Saturday, September 23, 2017

Masterpieces of Imaginative Illustration

Last night an art museum in Connecticut played host to "trolls, nymphs, and mermaids, plus cosmic warriors on alien planets."

The Witch from Karlekens Under, by Gustaf Tenggren, 1922
The Stamford Art Museum and Nature Center opened their exhibition called "Illustrations of Imaginative Literature: Masterpieces of American and European Science Fiction," with original artwork borrowed from the Korshak Collection.

Alice's Adventures in Wonderland
by Arthur Rackham, 1907
The show includes some of the best examples by Arthur Rackham, Frank Frazetta, Jose Segrelles, Willy Pogany, Sir William Russell Flint, Gustav Tenggren, Edmund Dulac, Roy Krenkel, William Heath Robinson, Fortunino Matania, Brian Froud, Heinrich Kley, and Frank R. Paul.

Cheiron the Centaur and Jason by William Russell Flint
The exhibition was composed of approximately 90 works, divided into two main rooms, one showing the European tradition (which was composed mainly of delicate pen and ink drawings and watercolors), and the American tradition (which tended to be brighter in chroma and more exuberant).

Displays of books and magazines in the cases gave context to the original art, and tied the images to the joys of youthful dreaming about faraway worlds. 

Willy Pogany, Tales of the Persian Genii
The opening was packed with people of all ages and backgrounds. There were even some kids looking up from their glowing devices. 

Deathworld 2 James Avati, 1964
"In the last twenty years we've seen science fiction come out of the shadows," said Michael Whelan, a noted paperback cover illustrator throughout the 1980s, as he toured guests through the galleries. "Now it's become part of the mainstream." He remarked about the ease with which contemporary illustrators can submit their work to publishers via email, but "now we're competing with artists all over the world."

Illustrations of Imaginative Literature: Masterpieces of American and European Science Fiction from the Korshak Collection will be on exhibit at the Stamford Museum, Stamford, CT through October 29, 2017.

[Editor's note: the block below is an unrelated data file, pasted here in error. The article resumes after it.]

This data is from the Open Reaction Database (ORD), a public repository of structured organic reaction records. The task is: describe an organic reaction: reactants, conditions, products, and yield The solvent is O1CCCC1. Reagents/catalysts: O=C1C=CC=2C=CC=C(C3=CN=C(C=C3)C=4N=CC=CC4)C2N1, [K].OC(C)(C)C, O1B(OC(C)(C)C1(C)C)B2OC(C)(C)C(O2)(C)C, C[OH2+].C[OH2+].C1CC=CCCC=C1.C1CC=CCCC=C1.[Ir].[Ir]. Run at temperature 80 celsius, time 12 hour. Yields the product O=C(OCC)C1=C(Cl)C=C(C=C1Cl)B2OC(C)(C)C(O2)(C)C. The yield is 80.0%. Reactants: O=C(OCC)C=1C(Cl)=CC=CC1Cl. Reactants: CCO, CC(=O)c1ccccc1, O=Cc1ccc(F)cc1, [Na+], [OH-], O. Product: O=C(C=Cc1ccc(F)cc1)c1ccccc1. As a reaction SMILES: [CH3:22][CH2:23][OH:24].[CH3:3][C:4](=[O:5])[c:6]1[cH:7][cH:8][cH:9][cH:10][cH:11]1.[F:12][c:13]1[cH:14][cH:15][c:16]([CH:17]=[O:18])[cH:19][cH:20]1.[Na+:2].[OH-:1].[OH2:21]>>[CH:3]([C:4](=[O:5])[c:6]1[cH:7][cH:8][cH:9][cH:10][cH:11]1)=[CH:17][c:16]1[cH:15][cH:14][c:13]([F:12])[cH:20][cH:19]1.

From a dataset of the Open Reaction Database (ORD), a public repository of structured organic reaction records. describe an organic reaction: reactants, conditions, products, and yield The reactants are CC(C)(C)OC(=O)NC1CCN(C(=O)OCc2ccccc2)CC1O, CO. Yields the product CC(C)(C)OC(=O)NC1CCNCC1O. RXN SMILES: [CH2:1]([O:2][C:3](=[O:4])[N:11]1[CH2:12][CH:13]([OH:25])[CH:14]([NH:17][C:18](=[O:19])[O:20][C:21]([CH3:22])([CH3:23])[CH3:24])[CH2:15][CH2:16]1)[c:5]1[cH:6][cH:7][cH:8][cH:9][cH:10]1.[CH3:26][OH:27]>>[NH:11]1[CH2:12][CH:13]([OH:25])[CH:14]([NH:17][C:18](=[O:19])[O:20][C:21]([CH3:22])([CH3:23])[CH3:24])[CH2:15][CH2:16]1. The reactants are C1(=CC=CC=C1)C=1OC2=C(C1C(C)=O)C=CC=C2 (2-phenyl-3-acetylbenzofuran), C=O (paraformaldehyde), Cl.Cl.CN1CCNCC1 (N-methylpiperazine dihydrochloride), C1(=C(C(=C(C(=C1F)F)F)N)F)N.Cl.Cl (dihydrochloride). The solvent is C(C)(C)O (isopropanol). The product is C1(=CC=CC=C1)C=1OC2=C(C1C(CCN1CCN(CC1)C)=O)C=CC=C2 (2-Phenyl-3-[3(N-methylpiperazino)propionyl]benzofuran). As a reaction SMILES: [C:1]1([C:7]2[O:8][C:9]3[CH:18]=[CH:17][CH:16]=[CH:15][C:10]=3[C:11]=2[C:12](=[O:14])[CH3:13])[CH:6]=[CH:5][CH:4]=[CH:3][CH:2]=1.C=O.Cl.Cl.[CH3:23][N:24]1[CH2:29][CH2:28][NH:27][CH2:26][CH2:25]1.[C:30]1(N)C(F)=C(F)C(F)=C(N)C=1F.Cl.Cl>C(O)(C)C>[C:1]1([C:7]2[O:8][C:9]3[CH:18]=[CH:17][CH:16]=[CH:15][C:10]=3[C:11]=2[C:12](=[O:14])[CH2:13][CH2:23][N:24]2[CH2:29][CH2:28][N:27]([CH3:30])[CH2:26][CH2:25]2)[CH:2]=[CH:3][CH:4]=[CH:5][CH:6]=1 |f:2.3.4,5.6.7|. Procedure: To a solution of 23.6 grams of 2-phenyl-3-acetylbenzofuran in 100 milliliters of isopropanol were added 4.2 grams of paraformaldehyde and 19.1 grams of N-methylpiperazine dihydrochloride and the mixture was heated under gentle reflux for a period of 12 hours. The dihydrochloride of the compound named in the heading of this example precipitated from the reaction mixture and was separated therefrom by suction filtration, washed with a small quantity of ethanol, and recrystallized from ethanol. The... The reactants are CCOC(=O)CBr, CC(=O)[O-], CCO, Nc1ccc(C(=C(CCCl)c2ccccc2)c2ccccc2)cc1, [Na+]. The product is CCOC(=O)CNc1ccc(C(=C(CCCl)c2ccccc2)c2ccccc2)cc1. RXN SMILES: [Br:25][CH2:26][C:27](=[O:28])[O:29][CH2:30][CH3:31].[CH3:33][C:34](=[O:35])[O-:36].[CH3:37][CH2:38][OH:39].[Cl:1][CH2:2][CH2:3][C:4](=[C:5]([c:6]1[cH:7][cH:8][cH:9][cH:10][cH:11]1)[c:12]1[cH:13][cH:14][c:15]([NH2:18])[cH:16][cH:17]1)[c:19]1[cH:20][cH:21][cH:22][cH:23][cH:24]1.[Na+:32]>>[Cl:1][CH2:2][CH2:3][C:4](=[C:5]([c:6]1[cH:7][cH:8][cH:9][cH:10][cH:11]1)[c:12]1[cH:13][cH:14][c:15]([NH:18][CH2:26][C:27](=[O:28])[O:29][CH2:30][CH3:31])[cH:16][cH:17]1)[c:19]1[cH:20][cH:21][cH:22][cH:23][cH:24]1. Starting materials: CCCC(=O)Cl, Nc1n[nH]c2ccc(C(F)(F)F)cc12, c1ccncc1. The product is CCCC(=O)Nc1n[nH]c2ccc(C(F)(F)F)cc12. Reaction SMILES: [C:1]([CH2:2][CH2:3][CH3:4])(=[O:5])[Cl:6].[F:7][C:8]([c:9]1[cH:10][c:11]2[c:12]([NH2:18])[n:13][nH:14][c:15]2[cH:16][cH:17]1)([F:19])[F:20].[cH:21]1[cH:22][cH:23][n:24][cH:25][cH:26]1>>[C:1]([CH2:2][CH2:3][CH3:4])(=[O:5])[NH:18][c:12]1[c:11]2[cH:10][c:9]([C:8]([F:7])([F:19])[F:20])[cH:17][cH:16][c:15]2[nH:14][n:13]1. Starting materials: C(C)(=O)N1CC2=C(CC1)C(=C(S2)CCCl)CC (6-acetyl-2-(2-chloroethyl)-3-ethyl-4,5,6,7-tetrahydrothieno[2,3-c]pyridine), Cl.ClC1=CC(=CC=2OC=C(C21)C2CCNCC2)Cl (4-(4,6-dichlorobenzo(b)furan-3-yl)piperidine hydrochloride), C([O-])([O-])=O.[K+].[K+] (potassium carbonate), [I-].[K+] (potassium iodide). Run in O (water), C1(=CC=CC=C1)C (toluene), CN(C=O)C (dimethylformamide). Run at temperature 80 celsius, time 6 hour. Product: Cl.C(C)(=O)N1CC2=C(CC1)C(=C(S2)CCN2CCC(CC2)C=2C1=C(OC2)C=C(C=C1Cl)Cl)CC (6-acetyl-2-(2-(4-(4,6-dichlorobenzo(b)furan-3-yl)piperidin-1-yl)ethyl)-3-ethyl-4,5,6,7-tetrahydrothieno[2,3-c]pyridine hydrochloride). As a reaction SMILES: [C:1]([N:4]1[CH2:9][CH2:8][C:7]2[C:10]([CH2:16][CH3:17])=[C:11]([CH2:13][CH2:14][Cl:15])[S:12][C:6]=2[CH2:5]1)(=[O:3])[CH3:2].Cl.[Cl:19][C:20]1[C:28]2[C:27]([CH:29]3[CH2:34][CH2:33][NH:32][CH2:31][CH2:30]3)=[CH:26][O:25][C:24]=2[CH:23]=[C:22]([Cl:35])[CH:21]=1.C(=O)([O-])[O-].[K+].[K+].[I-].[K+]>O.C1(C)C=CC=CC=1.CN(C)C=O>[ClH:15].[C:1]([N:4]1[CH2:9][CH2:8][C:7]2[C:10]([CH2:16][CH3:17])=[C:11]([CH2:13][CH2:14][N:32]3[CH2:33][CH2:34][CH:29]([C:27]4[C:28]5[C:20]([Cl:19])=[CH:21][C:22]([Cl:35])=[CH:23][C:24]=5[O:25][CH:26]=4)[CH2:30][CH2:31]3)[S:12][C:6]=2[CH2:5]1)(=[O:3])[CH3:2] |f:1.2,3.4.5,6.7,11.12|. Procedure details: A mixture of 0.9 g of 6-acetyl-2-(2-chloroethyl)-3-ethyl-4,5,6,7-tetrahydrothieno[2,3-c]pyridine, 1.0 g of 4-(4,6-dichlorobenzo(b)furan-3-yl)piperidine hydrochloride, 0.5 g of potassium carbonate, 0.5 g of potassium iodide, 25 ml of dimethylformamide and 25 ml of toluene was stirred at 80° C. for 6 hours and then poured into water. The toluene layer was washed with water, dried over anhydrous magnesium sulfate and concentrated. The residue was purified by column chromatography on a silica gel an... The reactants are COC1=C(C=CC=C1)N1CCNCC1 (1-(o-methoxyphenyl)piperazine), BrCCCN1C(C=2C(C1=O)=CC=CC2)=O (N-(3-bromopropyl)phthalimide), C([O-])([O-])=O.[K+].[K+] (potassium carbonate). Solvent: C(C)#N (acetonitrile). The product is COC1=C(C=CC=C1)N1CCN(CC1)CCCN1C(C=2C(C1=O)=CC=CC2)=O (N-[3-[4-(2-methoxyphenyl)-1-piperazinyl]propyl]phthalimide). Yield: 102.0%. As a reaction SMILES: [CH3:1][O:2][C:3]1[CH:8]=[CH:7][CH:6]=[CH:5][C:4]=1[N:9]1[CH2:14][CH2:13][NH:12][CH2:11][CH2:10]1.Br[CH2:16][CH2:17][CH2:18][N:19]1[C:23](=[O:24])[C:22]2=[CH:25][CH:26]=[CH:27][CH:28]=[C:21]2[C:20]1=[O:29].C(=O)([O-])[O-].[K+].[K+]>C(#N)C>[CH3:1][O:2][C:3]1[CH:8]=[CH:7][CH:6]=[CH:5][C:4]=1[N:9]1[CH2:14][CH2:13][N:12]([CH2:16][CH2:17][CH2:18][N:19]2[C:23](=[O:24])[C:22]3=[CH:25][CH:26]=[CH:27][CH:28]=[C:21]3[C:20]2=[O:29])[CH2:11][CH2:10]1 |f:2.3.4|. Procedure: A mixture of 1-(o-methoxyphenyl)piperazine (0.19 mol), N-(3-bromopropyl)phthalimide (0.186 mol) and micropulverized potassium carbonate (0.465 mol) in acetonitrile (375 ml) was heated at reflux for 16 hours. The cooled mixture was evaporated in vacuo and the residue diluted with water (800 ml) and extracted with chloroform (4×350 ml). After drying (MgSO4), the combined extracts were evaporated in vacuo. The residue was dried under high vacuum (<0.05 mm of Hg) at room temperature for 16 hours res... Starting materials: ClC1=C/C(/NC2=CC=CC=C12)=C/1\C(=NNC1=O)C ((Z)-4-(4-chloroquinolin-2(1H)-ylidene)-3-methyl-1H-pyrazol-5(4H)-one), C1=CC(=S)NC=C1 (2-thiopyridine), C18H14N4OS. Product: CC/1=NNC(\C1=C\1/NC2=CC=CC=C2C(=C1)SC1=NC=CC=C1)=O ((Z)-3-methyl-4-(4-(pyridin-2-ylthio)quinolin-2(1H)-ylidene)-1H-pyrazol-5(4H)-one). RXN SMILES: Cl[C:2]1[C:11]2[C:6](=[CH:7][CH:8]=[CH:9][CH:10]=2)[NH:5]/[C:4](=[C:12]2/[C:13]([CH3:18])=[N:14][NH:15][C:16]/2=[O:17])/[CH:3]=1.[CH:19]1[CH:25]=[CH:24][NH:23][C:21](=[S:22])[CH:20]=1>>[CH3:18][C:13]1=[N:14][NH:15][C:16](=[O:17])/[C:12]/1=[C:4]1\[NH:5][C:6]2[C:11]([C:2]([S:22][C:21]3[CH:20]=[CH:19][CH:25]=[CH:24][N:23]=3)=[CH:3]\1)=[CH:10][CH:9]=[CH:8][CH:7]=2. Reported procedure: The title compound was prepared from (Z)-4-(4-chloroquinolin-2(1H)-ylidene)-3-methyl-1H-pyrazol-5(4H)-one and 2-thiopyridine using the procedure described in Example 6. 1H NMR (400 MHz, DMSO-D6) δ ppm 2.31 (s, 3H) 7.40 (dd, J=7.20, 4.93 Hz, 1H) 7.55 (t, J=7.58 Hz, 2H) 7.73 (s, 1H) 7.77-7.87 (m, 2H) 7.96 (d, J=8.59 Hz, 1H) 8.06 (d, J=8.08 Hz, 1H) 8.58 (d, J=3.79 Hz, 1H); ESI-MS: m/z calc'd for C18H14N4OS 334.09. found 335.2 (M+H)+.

​It will then continue at the Chazen Museum at University of Wisconsin-Madison, Madison, WI
Novem­ber 20, 2017 - February 4, 2018.


Luca said...

"There were even some kids looking up from their glowing devices." I didn't realize you were talking about the phones, ah ah! Very poetic.
Kids seem always lost in their...glowing devices, but their fantasy and curiosity is still there. It's more difficult to grab their attention (and theie attention span reduced), but it's not a kid only problem , i'm afraid this affected all of us and we all risk to lose the feeling of mistery and adventure: everything is at a thumb distance, you take your phone and you have the world in your hand.
But when i've worked in school i noticed that, soon or later, the miracle happen and you can see the marvel in these days kids , like in kids of every time before. It just needs more effort, but i think (and hope) that the deside of marvel and adventure is buried deep down our DNA. Glowing devices or not. :D

Jennifer Rose said...

Would love to see that, looks like a wonderful exhibition!

David Apatoff said...

Is this the same selection from the Korshak collection that was on display at the Society of Illustrators this summer? I know that the excellent Pogany you've shown was at the Society. If Korshak has other material that has not yet been displayed, it will definitely be worth a visit.

James Gurney said...

David, I didn't see the SofI show, but the curators told me that the selection was a little different. They also had to reframe some things.